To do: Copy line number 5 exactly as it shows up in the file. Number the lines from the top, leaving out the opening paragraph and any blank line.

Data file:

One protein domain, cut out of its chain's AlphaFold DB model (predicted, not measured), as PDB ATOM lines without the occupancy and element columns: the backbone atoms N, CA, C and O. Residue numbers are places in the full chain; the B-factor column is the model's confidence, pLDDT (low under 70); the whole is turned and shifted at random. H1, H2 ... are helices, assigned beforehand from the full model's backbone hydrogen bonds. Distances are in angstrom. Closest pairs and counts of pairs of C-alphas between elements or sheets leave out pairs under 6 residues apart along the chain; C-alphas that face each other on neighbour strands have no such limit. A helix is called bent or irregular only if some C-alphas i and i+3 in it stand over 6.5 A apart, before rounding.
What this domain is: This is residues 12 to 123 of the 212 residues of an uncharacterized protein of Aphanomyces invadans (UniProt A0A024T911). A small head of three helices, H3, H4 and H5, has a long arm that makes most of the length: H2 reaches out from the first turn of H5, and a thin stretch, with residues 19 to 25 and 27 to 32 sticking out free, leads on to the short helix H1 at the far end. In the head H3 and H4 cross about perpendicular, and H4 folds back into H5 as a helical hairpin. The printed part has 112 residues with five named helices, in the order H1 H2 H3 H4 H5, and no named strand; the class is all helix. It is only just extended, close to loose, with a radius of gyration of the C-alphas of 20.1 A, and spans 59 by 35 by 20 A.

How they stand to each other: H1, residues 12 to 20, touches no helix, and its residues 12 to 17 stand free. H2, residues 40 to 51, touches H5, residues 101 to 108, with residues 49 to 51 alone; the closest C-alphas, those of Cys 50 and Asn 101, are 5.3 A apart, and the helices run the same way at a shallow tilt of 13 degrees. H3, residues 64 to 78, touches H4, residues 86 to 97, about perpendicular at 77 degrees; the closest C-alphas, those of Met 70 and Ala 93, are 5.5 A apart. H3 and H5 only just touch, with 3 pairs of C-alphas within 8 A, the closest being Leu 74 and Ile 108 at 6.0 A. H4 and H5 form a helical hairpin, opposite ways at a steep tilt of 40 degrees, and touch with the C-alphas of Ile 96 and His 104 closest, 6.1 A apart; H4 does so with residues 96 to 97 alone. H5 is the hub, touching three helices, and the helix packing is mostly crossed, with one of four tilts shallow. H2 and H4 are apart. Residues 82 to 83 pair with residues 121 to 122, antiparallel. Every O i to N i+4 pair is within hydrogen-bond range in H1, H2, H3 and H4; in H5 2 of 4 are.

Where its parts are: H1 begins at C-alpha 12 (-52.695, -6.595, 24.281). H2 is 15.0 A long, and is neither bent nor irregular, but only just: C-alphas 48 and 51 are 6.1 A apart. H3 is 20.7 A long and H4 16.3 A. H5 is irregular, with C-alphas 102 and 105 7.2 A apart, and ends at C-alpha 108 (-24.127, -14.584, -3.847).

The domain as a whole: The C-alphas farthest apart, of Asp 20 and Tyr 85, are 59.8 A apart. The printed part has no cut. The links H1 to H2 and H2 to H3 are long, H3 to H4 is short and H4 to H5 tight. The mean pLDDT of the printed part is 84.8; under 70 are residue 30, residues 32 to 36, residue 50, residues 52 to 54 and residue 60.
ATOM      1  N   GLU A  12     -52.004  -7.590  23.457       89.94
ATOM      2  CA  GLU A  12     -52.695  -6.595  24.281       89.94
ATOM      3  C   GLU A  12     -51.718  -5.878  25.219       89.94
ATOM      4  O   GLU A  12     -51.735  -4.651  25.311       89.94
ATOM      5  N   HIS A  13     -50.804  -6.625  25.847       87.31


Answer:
ATOM      1  N   GLU A  12     -52.004  -7.590  23.457       89.94